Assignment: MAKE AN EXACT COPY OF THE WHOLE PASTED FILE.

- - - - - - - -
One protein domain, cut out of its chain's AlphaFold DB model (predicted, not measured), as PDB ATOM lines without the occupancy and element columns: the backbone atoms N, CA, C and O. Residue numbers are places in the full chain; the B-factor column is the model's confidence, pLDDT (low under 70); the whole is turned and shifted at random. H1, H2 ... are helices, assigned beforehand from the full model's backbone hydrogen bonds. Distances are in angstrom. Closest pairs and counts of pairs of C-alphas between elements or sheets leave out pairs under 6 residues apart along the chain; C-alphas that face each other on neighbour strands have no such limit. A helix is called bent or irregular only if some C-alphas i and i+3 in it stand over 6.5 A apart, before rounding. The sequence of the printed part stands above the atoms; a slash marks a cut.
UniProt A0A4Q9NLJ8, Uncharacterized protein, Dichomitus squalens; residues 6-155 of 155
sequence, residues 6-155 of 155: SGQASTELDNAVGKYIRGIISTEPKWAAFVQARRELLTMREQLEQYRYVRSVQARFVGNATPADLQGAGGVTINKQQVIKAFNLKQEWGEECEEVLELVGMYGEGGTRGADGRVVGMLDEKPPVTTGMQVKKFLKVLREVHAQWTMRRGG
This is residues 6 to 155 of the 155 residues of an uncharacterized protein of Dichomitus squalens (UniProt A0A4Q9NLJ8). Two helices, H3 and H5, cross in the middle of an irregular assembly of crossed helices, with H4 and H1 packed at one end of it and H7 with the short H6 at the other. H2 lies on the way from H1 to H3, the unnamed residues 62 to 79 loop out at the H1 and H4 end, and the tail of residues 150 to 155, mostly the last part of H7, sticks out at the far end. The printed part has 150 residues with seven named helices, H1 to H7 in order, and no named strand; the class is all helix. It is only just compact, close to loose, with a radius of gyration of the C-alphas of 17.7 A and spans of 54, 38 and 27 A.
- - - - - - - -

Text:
One protein domain, cut out of its chain's AlphaFold DB model (predicted, not measured), as PDB ATOM lines without the occupancy and element columns: the backbone atoms N, CA, C and O. Residue numbers are places in the full chain; the B-factor column is the model's confidence, pLDDT (low under 70); the whole is turned and shifted at random. H1, H2 ... are helices, assigned beforehand from the full model's backbone hydrogen bonds. Distances are in angstrom. Closest pairs and counts of pairs of C-alphas between elements or sheets leave out pairs under 6 residues apart along the chain; C-alphas that face each other on neighbour strands have no such limit. A helix is called bent or irregular only if some C-alphas i and i+3 in it stand over 6.5 A apart, before rounding. The sequence of the printed part stands above the atoms; a slash marks a cut.
UniProt A0A4Q9NLJ8, Uncharacterized protein, Dichomitus squalens; residues 6-155 of 155
sequence, residues 6-155 of 155: SGQASTELDNAVGKYIRGIISTEPKWAAFVQARRELLTMREQLEQYRYVRSVQARFVGNATPADLQGAGGVTINKQQVIKAFNLKQEWGEECEEVLELVGMYGEGGTRGADGRVVGMLDEKPPVTTGMQVKKFLKVLREVHAQWTMRRGG
This is residues 6 to 155 of the 155 residues of an uncharacterized protein of Dichomitus squalens (UniProt A0A4Q9NLJ8). Two helices, H3 and H5, cross in the middle of an irregular assembly of crossed helices, with H4 and H1 packed at one end of it and H7 with the short H6 at the other. H2 lies on the way from H1 to H3, the unnamed residues 62 to 79 loop out at the H1 and H4 end, and the tail of residues 150 to 155, mostly the last part of H7, sticks out at the far end. The printed part has 150 residues with seven named helices, H1 to H7 in order, and no named strand; the class is all helix. It is only just compact, close to loose, with a radius of gyration of the C-alphas of 17.7 A and spans of 54, 38 and 27 A.